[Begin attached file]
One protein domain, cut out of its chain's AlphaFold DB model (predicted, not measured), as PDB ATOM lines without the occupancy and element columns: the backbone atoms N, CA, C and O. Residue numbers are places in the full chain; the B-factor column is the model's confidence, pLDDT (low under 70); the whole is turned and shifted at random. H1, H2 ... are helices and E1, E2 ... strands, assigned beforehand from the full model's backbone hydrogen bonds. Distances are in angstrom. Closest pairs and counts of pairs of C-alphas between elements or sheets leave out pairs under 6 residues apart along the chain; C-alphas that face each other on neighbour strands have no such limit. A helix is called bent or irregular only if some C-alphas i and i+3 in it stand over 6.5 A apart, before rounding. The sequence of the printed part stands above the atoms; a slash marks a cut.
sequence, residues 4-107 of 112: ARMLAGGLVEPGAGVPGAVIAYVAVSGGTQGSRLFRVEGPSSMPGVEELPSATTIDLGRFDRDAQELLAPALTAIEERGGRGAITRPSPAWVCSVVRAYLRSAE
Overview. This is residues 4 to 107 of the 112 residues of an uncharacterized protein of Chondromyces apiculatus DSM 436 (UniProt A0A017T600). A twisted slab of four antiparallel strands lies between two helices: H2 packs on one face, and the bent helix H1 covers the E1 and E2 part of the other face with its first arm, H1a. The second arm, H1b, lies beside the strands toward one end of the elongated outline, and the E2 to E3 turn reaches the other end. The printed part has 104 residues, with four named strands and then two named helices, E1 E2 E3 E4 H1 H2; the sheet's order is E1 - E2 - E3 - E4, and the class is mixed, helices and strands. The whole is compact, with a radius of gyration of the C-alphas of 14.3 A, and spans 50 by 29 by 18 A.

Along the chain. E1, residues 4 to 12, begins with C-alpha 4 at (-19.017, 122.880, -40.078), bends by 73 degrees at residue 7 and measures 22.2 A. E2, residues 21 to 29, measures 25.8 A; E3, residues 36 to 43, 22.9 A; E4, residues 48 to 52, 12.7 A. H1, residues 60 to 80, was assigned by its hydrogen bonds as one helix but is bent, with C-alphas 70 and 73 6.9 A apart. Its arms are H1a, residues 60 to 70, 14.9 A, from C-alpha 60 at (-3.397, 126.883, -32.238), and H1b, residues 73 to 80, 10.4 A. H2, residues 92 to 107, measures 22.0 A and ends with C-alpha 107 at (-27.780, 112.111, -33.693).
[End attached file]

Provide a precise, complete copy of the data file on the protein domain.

One protein domain, cut out of its chain's AlphaFold DB model (predicted, not measured), as PDB ATOM lines without the occupancy and element columns: the backbone atoms N, CA, C and O. Residue numbers are places in the full chain; the B-factor column is the model's confidence, pLDDT (low under 70); the whole is turned and shifted at random. H1, H2 ... are helices and E1, E2 ... strands, assigned beforehand from the full model's backbone hydrogen bonds. Distances are in angstrom. Closest pairs and counts of pairs of C-alphas between elements or sheets leave out pairs under 6 residues apart along the chain; C-alphas that face each other on neighbour strands have no such limit. A helix is called bent or irregular only if some C-alphas i and i+3 in it stand over 6.5 A apart, before rounding. The sequence of the printed part stands above the atoms; a slash marks a cut.
sequence, residues 4-107 of 112: ARMLAGGLVEPGAGVPGAVIAYVAVSGGTQGSRLFRVEGPSSMPGVEELPSATTIDLGRFDRDAQELLAPALTAIEERGGRGAITRPSPAWVCSVVRAYLRSAE
Overview. This is residues 4 to 107 of the 112 residues of an uncharacterized protein of Chondromyces apiculatus DSM 436 (UniProt A0A017T600). A twisted slab of four antiparallel strands lies between two helices: H2 packs on one face, and the bent helix H1 covers the E1 and E2 part of the other face with its first arm, H1a. The second arm, H1b, lies beside the strands toward one end of the elongated outline, and the E2 to E3 turn reaches the other end. The printed part has 104 residues, with four named strands and then two named helices, E1 E2 E3 E4 H1 H2; the sheet's order is E1 - E2 - E3 - E4, and the class is mixed, helices and strands. The whole is compact, with a radius of gyration of the C-alphas of 14.3 A, and spans 50 by 29 by 18 A.

Along the chain. E1, residues 4 to 12, begins with C-alpha 4 at (-19.017, 122.880, -40.078), bends by 73 degrees at residue 7 and measures 22.2 A. E2, residues 21 to 29, measures 25.8 A; E3, residues 36 to 43, 22.9 A; E4, residues 48 to 52, 12.7 A. H1, residues 60 to 80, was assigned by its hydrogen bonds as one helix but is bent, with C-alphas 70 and 73 6.9 A apart. Its arms are H1a, residues 60 to 70, 14.9 A, from C-alpha 60 at (-3.397, 126.883, -32.238), and H1b, residues 73 to 80, 10.4 A. H2, residues 92 to 107, measures 22.0 A and ends with C-alpha 107 at (-27.780, 112.111, -33.693).